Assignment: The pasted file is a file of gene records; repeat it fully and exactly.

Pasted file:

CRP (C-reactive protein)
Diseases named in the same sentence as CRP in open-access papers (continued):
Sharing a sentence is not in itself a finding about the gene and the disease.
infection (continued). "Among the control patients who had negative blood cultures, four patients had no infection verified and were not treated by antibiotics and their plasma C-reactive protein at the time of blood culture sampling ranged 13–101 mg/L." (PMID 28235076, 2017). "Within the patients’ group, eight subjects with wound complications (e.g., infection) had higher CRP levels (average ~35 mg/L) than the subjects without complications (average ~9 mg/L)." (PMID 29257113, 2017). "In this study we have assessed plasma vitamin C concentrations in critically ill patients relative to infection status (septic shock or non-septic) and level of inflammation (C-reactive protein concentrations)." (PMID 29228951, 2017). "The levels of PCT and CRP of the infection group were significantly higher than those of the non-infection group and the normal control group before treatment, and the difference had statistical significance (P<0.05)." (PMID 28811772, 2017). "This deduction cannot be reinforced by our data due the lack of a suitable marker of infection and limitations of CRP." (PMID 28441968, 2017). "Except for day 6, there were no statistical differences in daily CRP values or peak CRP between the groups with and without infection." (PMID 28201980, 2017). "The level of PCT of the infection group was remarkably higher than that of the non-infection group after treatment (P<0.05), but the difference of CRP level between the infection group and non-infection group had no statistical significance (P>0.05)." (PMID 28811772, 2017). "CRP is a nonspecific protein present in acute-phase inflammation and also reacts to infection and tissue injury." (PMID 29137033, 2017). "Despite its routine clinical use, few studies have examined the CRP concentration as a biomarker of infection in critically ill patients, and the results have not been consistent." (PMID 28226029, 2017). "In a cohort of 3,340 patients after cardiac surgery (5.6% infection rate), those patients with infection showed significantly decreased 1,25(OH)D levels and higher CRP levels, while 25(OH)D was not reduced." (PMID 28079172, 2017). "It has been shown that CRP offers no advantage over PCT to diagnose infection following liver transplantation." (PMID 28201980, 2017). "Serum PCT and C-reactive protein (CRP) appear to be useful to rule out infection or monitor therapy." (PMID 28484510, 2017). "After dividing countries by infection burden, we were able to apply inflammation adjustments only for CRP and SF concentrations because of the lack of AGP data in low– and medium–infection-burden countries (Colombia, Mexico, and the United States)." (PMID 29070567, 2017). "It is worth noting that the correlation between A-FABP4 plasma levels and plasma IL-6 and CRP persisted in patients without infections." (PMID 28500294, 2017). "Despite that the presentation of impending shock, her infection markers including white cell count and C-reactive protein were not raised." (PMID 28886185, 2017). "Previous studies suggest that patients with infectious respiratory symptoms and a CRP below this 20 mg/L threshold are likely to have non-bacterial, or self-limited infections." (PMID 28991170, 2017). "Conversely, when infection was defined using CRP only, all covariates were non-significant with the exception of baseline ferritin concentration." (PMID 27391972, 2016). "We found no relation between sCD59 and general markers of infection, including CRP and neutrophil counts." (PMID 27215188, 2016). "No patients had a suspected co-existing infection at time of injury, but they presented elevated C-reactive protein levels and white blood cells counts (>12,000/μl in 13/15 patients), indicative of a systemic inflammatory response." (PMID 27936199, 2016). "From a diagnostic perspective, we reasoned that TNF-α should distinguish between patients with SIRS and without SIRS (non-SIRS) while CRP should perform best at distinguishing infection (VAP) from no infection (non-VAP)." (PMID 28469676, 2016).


CRP (C-reactive protein)
Diseases named in the same sentence as CRP in open-access papers (continued):
Sharing a sentence is not in itself a finding about the gene and the disease.
infection (continued). "Among the control patients who had negative blood cultures, four patients had no infection verified and were not treated by antibiotics and their plasma C-reactive protein at the time of blood culture sampling ranged 13–101 mg/L." (PMID 28235076, 2017). "Within the patients’ group, eight subjects with wound complications (e.g., infection) had higher CRP levels (average ~35 mg/L) than the subjects without complications (average ~9 mg/L)." (PMID 29257113, 2017). "In this study we have assessed plasma vitamin C concentrations in critically ill patients relative to infection status (septic shock or non-septic) and level of inflammation (C-reactive protein concentrations)." (PMID 29228951, 2017). "The levels of PCT and CRP of the infection group were significantly higher than those of the non-infection group and the normal control group before treatment, and the difference had statistical significance (P<0.05)." (PMID 28811772, 2017). "This deduction cannot be reinforced by our data due the lack of a suitable marker of infection and limitations of CRP." (PMID 28441968, 2017). "Except for day 6, there were no statistical differences in daily CRP values or peak CRP between the groups with and without infection." (PMID 28201980, 2017). "The level of PCT of the infection group was remarkably higher than that of the non-infection group after treatment (P<0.05), but the difference of CRP level between the infection group and non-infection group had no statistical significance (P>0.05)." (PMID 28811772, 2017). "CRP is a nonspecific protein present in acute-phase inflammation and also reacts to infection and tissue injury." (PMID 29137033, 2017). "Despite its routine clinical use, few studies have examined the CRP concentration as a biomarker of infection in critically ill patients, and the results have not been consistent." (PMID 28226029, 2017). "In a cohort of 3,340 patients after cardiac surgery (5.6% infection rate), those patients with infection showed significantly decreased 1,25(OH)D levels and higher CRP levels, while 25(OH)D was not reduced." (PMID 28079172, 2017). "It has been shown that CRP offers no advantage over PCT to diagnose infection following liver transplantation." (PMID 28201980, 2017). "Serum PCT and C-reactive protein (CRP) appear to be useful to rule out infection or monitor therapy." (PMID 28484510, 2017). "After dividing countries by infection burden, we were able to apply inflammation adjustments only for CRP and SF concentrations because of the lack of AGP data in low– and medium–infection-burden countries (Colombia, Mexico, and the United States)." (PMID 29070567, 2017). "It is worth noting that the correlation between A-FABP4 plasma levels and plasma IL-6 and CRP persisted in patients without infections." (PMID 28500294, 2017). "Despite that the presentation of impending shock, her infection markers including white cell count and C-reactive protein were not raised." (PMID 28886185, 2017). "Previous studies suggest that patients with infectious respiratory symptoms and a CRP below this 20 mg/L threshold are likely to have non-bacterial, or self-limited infections." (PMID 28991170, 2017). "Conversely, when infection was defined using CRP only, all covariates were non-significant with the exception of baseline ferritin concentration." (PMID 27391972, 2016). "We found no relation between sCD59 and general markers of infection, including CRP and neutrophil counts." (PMID 27215188, 2016). "No patients had a suspected co-existing infection at time of injury, but they presented elevated C-reactive protein levels and white blood cells counts (>12,000/μl in 13/15 patients), indicative of a systemic inflammatory response." (PMID 27936199, 2016). "From a diagnostic perspective, we reasoned that TNF-α should distinguish between patients with SIRS and without SIRS (non-SIRS) while CRP should perform best at distinguishing infection (VAP) from no infection (non-VAP)." (PMID 28469676, 2016).